The latest decision by OPEC plus to step up crude output in August this year was due to successful persuasion by Russia as its revenue has been falling in the context of the worldwide recession induced by Covid 19. Russia is highly dependent on oil exports to rest of the world for its revenue. All the OPEC plus nations are hungry for revenues as their earnings for the past 15 months have declined because of Covid-19’s aftermath and fall in worldwide demand for petroleum crude. Any assurance of raising the output cannot be relied upon. They may hold it up and raise prices, blaming it on demand outstripping supplies; or may even cut the output.
One cannot assume inflationary pressures are “transient and transitory”; or “brief and temporary”; and they would disappear.
If you believe in Adam Smith, you would know human nature: self-love first, not humanity! Any time, OPEC Plus would act in opposite direction.
One cannot postpone the decision, which is to “cut the taxes on fuel and bring a quick end to inflation”. That is the role of fiscal policy, the exclusive privilege of Government.
RBI’s past advice
In fact, RBI has given such an advice on more than one occasion. In a public address on February 2021, delivered as part of 185th Foundation Day Celebrations of Bombay Chamber of commerce and Industry, Governor Das said fuel taxes impact cost side of every activity, manufacturing or transportation of raw materials as well as finished products. He pleaded for coordination between the Centre and States towards implementing over an agreed time frame to cut taxes and levies imposed on petrol and diesel. In the minutes of MPC meeting held in February 2021, a specific suggestion was made for “a calibrated unwinding” of Central and States taxes.
Two months ago, on June 2, soon after its decision continuing the policy rate of 4%, MPC again called for a reduction in taxes and duties imposed on petrol and diesel by central and state governments. That is time when prices of petrol crossed ` 100 per litre due to a rise in international crude prices combined with taxes imposed by the central and state governments. Taxes currently constitute 58% of the retail selling price of petrol and around 52% of the retail selling price of diesel.
The MPC meeting of June 2021 had forecast that the full-year inflation would be at 5.1%.The August 2021 MPC has revised inflation upwards to 5.7%.
No advice this time!
Yet, not a word on cutting taxes and duties this time; no suggestion from MPC or Governor on cutting them; and RBI has totally refrained this time from making any remark.
Tax revenue from the petroleum sector for the Centre and States in 2019-20 was ` 5.6 lakh crore: for the States, it was ` 2.6 lakh crore from VAT. They respectively amounted to 18% of total revenue of the Centre; and 7% of the States’ revenues. The petrol retail selling price (RSP) on July 4 was ` 102 per litre. The major component was total taxes (central excise and state VAT), amounting to ` 59 or 57% of petrol RSP per litre. Tax rate, when expressed as total taxes on net price, was 137%. In regard to diesel, the major component was also central excise and state VAT, ` 45 or 61% of diesel RSP. Tax rate was 101%. The prices charged to petrol bunk for petrol and diesel by dealer, including basic price, freight and dealer commission, would only be ` 43 and ` 45.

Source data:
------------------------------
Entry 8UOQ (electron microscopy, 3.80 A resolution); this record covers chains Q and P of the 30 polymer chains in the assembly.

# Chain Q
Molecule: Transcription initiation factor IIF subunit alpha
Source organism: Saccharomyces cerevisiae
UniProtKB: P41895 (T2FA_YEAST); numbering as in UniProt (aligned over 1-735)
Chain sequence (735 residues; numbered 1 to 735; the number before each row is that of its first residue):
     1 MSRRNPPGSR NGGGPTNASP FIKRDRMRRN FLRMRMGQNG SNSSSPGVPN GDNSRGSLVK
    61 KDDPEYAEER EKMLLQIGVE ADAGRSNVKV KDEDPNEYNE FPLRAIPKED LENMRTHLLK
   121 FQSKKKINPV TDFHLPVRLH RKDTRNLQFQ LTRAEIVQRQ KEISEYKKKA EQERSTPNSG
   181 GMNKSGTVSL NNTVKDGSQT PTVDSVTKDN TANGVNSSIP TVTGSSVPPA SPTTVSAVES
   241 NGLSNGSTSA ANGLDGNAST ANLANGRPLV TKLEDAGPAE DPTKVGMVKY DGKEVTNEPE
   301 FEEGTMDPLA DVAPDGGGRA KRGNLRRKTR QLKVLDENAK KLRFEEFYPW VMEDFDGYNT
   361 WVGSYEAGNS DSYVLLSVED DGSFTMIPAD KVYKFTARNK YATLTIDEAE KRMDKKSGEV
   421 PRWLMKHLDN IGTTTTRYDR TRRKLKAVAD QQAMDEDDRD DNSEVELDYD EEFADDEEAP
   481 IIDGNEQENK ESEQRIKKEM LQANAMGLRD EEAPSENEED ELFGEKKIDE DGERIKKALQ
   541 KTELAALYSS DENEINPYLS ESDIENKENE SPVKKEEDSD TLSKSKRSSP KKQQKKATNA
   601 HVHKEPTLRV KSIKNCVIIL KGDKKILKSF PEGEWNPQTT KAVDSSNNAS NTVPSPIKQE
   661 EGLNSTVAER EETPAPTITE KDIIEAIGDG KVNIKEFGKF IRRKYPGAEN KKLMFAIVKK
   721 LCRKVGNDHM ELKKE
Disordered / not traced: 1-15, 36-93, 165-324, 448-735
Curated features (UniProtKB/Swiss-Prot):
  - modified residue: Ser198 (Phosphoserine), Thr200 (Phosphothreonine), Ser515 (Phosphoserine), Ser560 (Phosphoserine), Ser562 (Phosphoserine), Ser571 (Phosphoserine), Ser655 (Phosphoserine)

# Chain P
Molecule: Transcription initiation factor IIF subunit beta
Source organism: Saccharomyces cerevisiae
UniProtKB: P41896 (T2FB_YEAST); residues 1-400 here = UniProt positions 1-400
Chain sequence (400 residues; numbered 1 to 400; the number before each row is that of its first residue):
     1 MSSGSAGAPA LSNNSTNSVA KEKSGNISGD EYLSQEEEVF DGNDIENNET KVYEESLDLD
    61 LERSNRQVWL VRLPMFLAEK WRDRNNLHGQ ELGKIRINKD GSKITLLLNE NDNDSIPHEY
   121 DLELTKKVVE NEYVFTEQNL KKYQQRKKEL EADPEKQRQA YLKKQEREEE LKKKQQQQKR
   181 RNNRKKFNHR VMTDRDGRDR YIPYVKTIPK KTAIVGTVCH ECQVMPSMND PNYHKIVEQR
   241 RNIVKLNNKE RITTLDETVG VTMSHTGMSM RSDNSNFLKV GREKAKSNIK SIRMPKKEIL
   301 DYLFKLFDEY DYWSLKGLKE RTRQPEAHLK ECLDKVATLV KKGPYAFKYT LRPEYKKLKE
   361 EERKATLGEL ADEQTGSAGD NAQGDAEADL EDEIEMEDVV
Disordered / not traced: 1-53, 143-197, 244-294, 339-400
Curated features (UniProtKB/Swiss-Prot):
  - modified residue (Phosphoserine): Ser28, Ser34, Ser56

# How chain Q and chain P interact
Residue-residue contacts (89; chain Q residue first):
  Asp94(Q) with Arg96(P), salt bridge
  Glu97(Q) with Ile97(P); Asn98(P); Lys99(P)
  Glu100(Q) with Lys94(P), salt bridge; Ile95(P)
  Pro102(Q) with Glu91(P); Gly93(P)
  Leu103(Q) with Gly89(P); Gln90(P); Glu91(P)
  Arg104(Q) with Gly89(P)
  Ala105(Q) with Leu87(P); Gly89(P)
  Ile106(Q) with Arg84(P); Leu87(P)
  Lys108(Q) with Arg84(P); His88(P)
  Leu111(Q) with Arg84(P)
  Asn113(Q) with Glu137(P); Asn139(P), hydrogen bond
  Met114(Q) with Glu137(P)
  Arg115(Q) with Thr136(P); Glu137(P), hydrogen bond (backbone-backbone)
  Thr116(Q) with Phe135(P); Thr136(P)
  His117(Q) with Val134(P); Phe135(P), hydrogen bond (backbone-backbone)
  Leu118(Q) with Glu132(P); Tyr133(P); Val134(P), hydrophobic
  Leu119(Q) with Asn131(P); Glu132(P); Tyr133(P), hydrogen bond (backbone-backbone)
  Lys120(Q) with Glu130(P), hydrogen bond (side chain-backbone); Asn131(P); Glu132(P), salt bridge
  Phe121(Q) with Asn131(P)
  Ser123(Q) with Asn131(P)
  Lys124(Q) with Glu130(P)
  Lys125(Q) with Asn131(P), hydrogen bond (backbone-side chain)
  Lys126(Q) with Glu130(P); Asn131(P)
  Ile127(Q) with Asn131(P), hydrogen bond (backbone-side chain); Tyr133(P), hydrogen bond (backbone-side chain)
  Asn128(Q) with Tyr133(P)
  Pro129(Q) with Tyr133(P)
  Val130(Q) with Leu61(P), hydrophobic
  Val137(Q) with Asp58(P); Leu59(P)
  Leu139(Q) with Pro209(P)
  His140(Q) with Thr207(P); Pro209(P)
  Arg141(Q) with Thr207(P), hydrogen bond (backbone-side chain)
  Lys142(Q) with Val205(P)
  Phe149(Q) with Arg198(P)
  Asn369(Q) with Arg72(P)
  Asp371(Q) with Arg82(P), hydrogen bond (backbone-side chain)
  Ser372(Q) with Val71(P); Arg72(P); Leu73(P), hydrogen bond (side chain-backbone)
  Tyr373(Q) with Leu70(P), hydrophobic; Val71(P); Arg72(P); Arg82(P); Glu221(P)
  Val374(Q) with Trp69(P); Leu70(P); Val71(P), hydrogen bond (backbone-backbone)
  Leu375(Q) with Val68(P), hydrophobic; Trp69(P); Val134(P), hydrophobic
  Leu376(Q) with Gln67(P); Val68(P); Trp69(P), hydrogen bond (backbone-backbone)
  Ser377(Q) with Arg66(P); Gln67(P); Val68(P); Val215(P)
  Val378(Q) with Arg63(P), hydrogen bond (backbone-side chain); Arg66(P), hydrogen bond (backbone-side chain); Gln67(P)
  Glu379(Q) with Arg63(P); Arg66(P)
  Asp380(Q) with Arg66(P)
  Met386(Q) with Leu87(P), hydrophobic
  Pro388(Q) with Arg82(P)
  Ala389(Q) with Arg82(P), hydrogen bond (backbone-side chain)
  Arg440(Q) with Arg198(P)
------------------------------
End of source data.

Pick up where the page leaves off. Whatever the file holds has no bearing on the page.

Under a likely scenario, assuming impossibility of obtaining agreement with all states and getting approval from GST Council, the Centre has to act unilaterally and early. Utilizing the data (Table 1) provided by Annapurna Singh in Deccan Herald (July, 4 2021), we calculated tax rates in percent (table 2) as taxes as percent of selling price net of taxes,. In an extreme case, if the Centre suspends excise on petrol for one year, the tax burden would be only VAT, ` 26 per litre and the tax rate would be 60% of net price of ` 43. If the centre also decides suspension of excise on diesel, for one year, the State VAT would be `13.04 per litre. The total loss for the Centre would not exceed more than as ` 3.46 lakh crore, as estimated as revenue for the a full year.
No doubt, it would be an addition to the estimated fiscal deficit of Central Government, 7.8% and state fiscal deficits, 4% of GDP, in all a total deficit of 12.8% of GDP. Any additional deficit by suspension of central excise can be financed by RBI, as being done through: specifically issued bonds can be bought indirectly through secondary market by RBI. This suggestion is worth considering, as gains from the anti-inflationary measure would be considerable. As the interest rate has been kept low, the interest burden for financing the deficit would be smaller than otherwise.
The size of reduction need not be 100% and the period of suspension need not be one year. They can be “calibrated to meet the objectives of bringing down inflation”, subject to a review after three months.
— The author is a Honorary Adjunct Professor, Amrita School of Business, Bengaluru Campus. He was an International Visiting Professor, IIM Trichy, International Week, 2019 and Jan 2020.